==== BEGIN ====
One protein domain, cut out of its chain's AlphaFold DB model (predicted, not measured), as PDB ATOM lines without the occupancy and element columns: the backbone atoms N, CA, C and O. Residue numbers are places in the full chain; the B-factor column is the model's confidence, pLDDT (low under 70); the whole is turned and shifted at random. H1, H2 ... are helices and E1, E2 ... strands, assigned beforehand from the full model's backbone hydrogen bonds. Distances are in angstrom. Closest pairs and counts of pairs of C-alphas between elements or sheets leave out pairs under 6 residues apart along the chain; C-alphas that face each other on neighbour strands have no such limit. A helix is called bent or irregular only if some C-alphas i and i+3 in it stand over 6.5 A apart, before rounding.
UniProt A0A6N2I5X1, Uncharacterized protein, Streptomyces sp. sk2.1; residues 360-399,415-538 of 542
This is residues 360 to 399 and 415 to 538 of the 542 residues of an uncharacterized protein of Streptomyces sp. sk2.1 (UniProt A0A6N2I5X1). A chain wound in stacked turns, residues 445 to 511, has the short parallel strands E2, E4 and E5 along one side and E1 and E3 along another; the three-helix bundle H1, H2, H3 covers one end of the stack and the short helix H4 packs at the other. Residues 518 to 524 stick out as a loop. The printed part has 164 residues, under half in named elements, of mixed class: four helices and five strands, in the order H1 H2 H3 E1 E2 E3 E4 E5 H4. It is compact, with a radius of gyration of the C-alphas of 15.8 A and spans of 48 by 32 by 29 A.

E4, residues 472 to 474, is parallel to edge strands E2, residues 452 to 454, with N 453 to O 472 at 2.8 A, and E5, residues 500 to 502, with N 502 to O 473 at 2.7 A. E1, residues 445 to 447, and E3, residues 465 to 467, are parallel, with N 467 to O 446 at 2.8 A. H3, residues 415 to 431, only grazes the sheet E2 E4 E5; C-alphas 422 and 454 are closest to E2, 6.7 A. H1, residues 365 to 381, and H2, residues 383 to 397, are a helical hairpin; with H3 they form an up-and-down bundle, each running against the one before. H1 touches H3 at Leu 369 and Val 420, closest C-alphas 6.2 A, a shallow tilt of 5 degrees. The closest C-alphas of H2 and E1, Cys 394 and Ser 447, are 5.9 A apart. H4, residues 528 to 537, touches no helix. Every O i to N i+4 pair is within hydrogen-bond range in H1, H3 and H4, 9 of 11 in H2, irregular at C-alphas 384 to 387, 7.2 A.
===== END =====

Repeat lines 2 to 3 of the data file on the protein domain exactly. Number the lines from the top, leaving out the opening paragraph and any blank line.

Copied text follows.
This is residues 360 to 399 and 415 to 538 of the 542 residues of an uncharacterized protein of Streptomyces sp. sk2.1 (UniProt A0A6N2I5X1). A chain wound in stacked turns, residues 445 to 511, has the short parallel strands E2, E4 and E5 along one side and E1 and E3 along another; the three-helix bundle H1, H2, H3 covers one end of the stack and the short helix H4 packs at the other. Residues 518 to 524 stick out as a loop. The printed part has 164 residues, under half in named elements, of mixed class: four helices and five strands, in the order H1 H2 H3 E1 E2 E3 E4 E5 H4. It is compact, with a radius of gyration of the C-alphas of 15.8 A and spans of 48 by 32 by 29 A.

E4, residues 472 to 474, is parallel to edge strands E2, residues 452 to 454, with N 453 to O 472 at 2.8 A, and E5, residues 500 to 502, with N 502 to O 473 at 2.7 A. E1, residues 445 to 447, and E3, residues 465 to 467, are parallel, with N 467 to O 446 at 2.8 A. H3, residues 415 to 431, only grazes the sheet E2 E4 E5; C-alphas 422 and 454 are closest to E2, 6.7 A. H1, residues 365 to 381, and H2, residues 383 to 397, are a helical hairpin; with H3 they form an up-and-down bundle, each running against the one before. H1 touches H3 at Leu 369 and Val 420, closest C-alphas 6.2 A, a shallow tilt of 5 degrees. The closest C-alphas of H2 and E1, Cys 394 and Ser 447, are 5.9 A apart. H4, residues 528 to 537, touches no helix. Every O i to N i+4 pair is within hydrogen-bond range in H1, H3 and H4, 9 of 11 in H2, irregular at C-alphas 384 to 387, 7.2 A.